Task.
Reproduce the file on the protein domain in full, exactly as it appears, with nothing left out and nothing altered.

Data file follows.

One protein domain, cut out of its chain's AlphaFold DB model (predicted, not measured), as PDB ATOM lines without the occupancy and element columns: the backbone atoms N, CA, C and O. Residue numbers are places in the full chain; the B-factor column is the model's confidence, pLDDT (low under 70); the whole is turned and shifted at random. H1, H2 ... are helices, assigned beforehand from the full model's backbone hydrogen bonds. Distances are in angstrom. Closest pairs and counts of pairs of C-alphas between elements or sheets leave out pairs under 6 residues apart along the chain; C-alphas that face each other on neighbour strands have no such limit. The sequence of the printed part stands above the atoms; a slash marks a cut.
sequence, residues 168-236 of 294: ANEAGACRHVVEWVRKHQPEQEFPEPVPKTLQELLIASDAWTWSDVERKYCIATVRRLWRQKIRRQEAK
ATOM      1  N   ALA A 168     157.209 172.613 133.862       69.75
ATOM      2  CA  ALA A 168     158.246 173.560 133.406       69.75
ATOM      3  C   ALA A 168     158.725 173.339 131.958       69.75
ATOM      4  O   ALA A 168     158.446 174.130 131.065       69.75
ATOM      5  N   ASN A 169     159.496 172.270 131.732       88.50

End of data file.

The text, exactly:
One protein domain, cut out of its chain's AlphaFold DB model (predicted, not measured), as PDB ATOM lines without the occupancy and element columns: the backbone atoms N, CA, C and O. Residue numbers are places in the full chain; the B-factor column is the model's confidence, pLDDT (low under 70); the whole is turned and shifted at random. H1, H2 ... are helices, assigned beforehand from the full model's backbone hydrogen bonds. Distances are in angstrom. Closest pairs and counts of pairs of C-alphas between elements or sheets leave out pairs under 6 residues apart along the chain; C-alphas that face each other on neighbour strands have no such limit. The sequence of the printed part stands above the atoms; a slash marks a cut.
sequence, residues 168-236 of 294: ANEAGACRHVVEWVRKHQPEQEFPEPVPKTLQELLIASDAWTWSDVERKYCIATVRRLWRQKIRRQEAK
ATOM      1  N   ALA A 168     157.209 172.613 133.862       69.75
ATOM      2  CA  ALA A 168     158.246 173.560 133.406       69.75
ATOM      3  C   ALA A 168     158.725 173.339 131.958       69.75
ATOM      4  O   ALA A 168     158.446 174.130 131.065       69.75
ATOM      5  N   ASN A 169     159.496 172.270 131.732       88.50